4) Image Sensor and Autofocus Performance
At the heart of the X-M1 sits the same superb X-Trans CMOS sensor used on the X-E1 and X-Pro1 cameras. While traditional sensors with a repeating bayer-pattern color filter array exhibit moire problems and hence need an anti-aliasing filter to reduce moire by essentially blurring the image, the X-Trans CMOS sensor has a new color filter array that has a more random pattern, which does not cause moire to occur in the first place. Hence, an anti-aliasing filter is not necessary, which in turn translates to sharper, more detailed images.
Here is an illustration of a traditional bayer pattern color filter array compared to the new Fuji color filter array:
Top image: 1) Lens, 2) Sensor, 3) Optical low-pass filter.
Bottom image: 1) Lens, 2) Sensor, 3) Natural random arrangement of the fine grains of silver halide in film.
As you can see, the difference between the two is quite big.
Fuji says that their sensor not only delivers sharper images due to the lack of an anti-aliasing filter, but also has better color reproduction. Does the new X-Trans CMOS sensor work as advertised? It certainly does, in my opinion. The amount of detail from the camera when using Fujinon and Zeiss Touit lenses is very impressive, especially when looking at images at 100% view. As a long time digital Nikon shooter, I am very impressed by what the X-M1 does with the colors. Not only does the camera produce beautiful colors, but Fuji clearly knows how to process skin tones – something Nikon is historically not very good at. This is quite evident even when looking at JPEG images straight out of the camera.
The X-Trans CMOS sensor with a new color filter is a great innovation. Sadly, most digital camera manufacturers today, including Nikon and Canon, still rely on the bayer pattern that was invented back in 1976 in Kodak labs. With all the new ultra high resolution sensors coming out, I believe manufacturers need to start adopting such innovations to get rid of the outdated anti-aliasing/blur filter. Nikon has started removing the AA filter from its cameras to get as much resolution as possible from lenses, but at the expense of introducing moire.
The only problem with the X-Trans sensor is rendering issues of RAW files when using Camera RAW and Lightroom. I am not sure why Adobe has still not worked this out with Fuji, but the RAW processing engine in Adobe’s products introduces artifacts to images and weird patterns in different color channels. I really hope that these issues will soon be ironed out, since I am not very keen on introducing another RAW rendering software package to my workflow process.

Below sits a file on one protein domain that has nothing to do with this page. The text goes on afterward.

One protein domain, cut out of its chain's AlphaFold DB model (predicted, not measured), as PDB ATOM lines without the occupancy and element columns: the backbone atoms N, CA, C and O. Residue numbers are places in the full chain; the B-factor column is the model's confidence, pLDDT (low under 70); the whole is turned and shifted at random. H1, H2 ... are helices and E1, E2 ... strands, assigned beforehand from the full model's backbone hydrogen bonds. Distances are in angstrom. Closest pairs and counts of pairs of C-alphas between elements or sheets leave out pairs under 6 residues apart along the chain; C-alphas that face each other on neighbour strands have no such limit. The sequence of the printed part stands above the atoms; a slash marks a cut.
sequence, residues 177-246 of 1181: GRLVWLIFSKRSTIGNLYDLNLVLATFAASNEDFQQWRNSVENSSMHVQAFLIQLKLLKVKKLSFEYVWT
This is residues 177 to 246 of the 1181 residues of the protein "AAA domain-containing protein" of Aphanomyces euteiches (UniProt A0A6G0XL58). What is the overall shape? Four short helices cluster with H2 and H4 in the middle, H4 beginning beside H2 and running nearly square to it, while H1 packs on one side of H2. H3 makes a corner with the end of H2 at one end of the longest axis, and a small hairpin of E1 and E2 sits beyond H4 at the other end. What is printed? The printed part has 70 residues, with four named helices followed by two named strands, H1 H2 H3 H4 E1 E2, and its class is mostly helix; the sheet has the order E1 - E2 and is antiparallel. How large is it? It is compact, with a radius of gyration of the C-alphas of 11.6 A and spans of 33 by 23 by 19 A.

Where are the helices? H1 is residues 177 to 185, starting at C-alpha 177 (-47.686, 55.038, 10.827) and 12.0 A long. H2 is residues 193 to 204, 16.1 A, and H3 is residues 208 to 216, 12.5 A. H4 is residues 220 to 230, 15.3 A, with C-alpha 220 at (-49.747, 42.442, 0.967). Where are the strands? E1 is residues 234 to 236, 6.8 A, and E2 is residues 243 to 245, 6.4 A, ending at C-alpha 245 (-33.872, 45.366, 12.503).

5) Autofocus Performance and Accuracy
Thankfully, the X-M1 came pretty much free of all the nasty autofocus issues that plagued the X-Pro1 and X-E1 cameras. My copy of the X-M1 came with the original 1.0 version of the firmware and I have yet to see any serious AF problems. The camera autofocuses as fast as my X-E1 and its autofocus accuracy feels to be the same as well. Lola and I have shot a few weddings with the X-series cameras (including the X-M1) and the cameras did not experience any issues with autofocus performance, even in challenging low-light conditions indoors. In fact, where my Nikon D800E with the Nikkor 85mm f/1.8G suffered in AF accuracy, the Fuji cameras did not! Now I am not here to say that the AF system on Fuji mirrorless cameras is better than on DSLRs, because it is clearly not. Autofocus speed is still pretty slow in comparison. However, seems like contrast detect has its own advantages in low-light situations. Here is an image that was shot with the X-M1 in a very dark environment outdoors:
When compared to the AF speed champ, the Olympus OM-D E-M5, the Fuji X-M1 definitely performs slower and feels a little less responsive when quickly changing from one subject to another – there is a noticeable lag on the X-M1. However, autofocus is not as bad as it used to be on the X-Pro1 when it first came out and it is certainly adequate for most photography needs. I personally would not shoot a sporting event with the X-M1, but as I have already pointed out earlier, the X-M1 is not meant to be for photographing sports and wildlife. The AF-C mode is extremely slow and practically unusable for serious subject tracking. In addition, Fuji does not even have a fast telephoto lens in its arsenal yet (neither the 55-200mm, nor the 50-230mm lenses are suitable for that) and we might not see anything until AF gets faster and lags / blackouts are completely eliminated. I hope that Fuji will incorporate the phase detection system into its future X series cameras and make sports / wildlife photographers happy. For everything else though, the X-M1 performs admirably.